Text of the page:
North Dakota Negligence Laws
According to the legal theory of negligence, a person is held liable (or financially responsible) for any injuries caused by either doing something or failing to do something in a reasonable manner. An "injury" can include financial loss, emotional distress, and other wrongs caused by the negligent person's act or lack of action. For example, a motorist who slams into another driver while sending a text message on their phone -- causing injuries -- has not acted like a reasonable person and would be held liable for these injuries.
Negligence Law at a Glance
General information on how North Dakota handles negligence claims is listed in the chart below. See FindLaw's negligence section for more articles.
Elements of a Negligence Case
A plaintiff must be able to prove the following five elements in order to collect damages for injuries resulting from the defendant's negligence:
- Defendant owed a duty to commit an act or refrain from committing an act,
- Defendant breached this duty,
- This breach of duty caused injury to the plaintiff,
- Defendant's actions (or inactions) were the proximate cause of the injury, and
- Plaintiff suffered actual damages, examples of which are lost wages, hospital bills, and suffering.
|North Dakota does not use the comparative negligence standard.
|Contributory Negligence-Limit to Plaintiff's Recovery
In North Dakota, "contributory fault" does not always bar a person from recovering compensation when someone sues someone else for negligence. However, "contributory fault" does bar such recovery in North Dakota, if the fault of the person pursuing compensation was as great as the combined fault of all other persons who contribute to the injury. Any damages must be lessened in proportion to the amount of fault that is assigned to the person that is pursuing recovery. If plaintiff's negligence is greater than 50%, recovery is completely barred.
|Contribution Among Tortfeasors
|Under relevant North Dakota law, there is contribution among tortfeasors. However, it's only for their pro rata share of their liabilities. "Contribution among tortfeasors" refers to the sharing of liability by multiple wrongdoers under any set of circumstances where a tort has been committed or is alleged to have been committed. It's important to note that there is no such contribution in North Dakota, if the defendant(s) intentionally committed the injury or wrongful death.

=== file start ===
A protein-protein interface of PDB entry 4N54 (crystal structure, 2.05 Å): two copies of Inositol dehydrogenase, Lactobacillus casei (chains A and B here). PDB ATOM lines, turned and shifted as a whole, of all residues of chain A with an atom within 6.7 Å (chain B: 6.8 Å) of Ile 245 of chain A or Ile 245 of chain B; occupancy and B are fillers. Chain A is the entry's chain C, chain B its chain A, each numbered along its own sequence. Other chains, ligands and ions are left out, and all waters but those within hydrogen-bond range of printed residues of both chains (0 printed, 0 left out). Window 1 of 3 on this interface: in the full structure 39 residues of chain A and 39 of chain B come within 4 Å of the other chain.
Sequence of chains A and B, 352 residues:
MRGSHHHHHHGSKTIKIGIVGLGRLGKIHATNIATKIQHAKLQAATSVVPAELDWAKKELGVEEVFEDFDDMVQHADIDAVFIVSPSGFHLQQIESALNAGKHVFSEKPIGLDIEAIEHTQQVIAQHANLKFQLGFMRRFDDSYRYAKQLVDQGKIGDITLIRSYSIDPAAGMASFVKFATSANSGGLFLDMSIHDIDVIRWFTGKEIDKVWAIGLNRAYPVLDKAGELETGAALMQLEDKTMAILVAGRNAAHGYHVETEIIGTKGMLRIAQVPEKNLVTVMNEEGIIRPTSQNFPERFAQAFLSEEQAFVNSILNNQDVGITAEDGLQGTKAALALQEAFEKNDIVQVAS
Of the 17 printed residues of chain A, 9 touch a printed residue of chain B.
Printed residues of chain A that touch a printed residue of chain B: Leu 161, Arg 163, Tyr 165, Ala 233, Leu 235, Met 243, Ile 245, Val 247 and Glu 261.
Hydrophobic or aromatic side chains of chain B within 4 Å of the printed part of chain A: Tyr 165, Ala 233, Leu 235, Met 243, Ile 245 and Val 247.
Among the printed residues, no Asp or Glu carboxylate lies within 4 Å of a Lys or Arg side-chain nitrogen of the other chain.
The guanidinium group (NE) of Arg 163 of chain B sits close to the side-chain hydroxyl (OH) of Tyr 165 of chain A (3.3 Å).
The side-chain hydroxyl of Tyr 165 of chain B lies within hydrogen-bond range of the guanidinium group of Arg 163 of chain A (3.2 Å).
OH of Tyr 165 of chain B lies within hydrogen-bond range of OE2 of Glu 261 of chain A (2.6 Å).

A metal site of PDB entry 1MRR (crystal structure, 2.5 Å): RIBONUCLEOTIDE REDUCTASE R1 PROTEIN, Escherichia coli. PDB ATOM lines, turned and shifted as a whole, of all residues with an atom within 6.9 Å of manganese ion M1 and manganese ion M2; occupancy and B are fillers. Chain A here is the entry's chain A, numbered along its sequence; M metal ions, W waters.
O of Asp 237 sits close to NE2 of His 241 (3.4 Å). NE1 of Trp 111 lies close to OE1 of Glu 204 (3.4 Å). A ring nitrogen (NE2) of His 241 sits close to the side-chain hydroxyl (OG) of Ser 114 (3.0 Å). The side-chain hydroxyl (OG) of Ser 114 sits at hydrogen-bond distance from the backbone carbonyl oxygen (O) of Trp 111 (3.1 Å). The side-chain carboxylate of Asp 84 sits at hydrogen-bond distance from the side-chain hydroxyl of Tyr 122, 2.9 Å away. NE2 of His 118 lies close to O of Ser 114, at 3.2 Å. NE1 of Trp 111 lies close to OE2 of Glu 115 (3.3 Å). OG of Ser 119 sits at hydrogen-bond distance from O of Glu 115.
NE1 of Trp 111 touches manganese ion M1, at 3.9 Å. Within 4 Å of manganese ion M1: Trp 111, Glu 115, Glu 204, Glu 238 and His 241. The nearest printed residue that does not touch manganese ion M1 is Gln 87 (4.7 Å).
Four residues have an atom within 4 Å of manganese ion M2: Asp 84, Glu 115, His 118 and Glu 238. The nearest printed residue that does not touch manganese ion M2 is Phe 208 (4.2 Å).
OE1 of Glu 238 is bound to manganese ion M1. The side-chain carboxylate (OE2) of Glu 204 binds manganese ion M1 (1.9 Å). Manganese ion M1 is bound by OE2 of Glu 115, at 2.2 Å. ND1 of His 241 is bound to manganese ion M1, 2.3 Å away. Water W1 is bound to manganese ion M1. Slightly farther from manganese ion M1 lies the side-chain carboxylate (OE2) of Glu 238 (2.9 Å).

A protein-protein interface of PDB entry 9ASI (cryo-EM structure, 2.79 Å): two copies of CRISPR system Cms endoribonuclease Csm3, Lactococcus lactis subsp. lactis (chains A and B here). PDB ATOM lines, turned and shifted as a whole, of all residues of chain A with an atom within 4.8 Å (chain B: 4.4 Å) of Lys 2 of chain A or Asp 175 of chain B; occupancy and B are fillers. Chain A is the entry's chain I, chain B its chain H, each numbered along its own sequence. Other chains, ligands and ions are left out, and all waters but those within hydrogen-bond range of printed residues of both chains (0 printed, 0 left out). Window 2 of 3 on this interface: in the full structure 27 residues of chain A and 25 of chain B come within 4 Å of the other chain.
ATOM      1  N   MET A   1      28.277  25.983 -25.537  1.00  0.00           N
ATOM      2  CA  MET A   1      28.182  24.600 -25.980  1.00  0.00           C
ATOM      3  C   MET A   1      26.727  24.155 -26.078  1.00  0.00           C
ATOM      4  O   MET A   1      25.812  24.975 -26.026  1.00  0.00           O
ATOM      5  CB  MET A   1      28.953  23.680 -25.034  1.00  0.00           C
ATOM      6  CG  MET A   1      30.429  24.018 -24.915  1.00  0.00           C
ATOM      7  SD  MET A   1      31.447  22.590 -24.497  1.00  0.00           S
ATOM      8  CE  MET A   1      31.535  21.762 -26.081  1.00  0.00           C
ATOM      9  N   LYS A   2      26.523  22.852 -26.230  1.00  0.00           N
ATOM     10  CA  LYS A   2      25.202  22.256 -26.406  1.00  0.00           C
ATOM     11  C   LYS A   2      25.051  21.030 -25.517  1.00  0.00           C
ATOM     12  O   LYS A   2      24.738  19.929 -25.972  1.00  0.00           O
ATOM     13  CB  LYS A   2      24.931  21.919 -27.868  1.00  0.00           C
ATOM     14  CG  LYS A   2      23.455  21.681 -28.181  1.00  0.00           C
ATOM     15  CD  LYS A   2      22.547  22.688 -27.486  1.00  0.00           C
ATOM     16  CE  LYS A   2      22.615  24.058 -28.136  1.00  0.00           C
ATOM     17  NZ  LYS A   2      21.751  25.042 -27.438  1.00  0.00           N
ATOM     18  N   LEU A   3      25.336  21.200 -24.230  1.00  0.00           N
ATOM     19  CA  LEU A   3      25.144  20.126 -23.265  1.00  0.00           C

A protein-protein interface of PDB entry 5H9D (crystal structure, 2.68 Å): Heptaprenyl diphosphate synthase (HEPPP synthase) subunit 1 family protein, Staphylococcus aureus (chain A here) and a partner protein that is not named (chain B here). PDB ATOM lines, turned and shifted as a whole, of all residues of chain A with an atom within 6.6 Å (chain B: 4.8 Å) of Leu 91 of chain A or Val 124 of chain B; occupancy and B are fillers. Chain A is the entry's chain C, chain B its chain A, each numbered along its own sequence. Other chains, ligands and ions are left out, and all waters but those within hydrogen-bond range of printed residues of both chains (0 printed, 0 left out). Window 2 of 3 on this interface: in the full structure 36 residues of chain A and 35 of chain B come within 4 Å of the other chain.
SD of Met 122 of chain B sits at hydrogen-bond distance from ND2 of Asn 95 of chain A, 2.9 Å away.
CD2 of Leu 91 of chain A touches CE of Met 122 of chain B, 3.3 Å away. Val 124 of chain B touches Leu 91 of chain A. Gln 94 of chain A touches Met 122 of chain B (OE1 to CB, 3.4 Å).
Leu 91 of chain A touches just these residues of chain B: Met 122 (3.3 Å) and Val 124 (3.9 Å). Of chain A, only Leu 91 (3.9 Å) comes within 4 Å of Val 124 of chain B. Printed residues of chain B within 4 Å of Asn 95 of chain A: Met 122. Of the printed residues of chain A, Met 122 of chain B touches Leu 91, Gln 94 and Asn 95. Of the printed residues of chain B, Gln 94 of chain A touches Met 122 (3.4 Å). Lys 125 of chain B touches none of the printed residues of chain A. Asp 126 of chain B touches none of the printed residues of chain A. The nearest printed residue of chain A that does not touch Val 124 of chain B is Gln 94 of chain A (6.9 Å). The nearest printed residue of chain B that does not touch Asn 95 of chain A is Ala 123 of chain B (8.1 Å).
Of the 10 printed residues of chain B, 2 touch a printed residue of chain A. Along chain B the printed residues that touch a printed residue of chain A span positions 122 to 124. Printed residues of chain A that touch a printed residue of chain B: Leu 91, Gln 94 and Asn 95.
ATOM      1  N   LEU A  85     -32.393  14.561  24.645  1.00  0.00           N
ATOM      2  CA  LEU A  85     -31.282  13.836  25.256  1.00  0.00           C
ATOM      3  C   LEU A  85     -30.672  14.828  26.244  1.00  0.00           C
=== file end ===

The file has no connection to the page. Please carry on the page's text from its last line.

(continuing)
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Note: State laws are always subject to change through the enactment of newly signed legislation, higher court decisions, and other means. While we strive to ensure the accuracy of these pages, you also may want to contact a North Dakota personal injury attorney or conduct your own legal research to verify the state law(s) you are researching.
Research the Law
For more information about laws in North Dakota, including those related to negligence, consider reviewing the following resources:
- The Law of Negligence
- Elements of a Negligence Case
- Defenses to Negligence Claims
- At Official State Codes, you'll find links to the laws of all 50 states (including North Dakota) and the District of Columbia.
North Dakota Negligence Law: Related Resources
Consider reviewing the following for more information about negligence, as well:
Questions about Negligence? Speak with a North Dakota Attorney
Negligence laws cover both personal injuries and damage to property. If you've suffered either and believe that someone else was at fault, you may be able to recover money for your losses. It's critical to speak with an attorney as soon as possible to review your case and protect your rights. Speak with a North Dakota personal injury attorney today.
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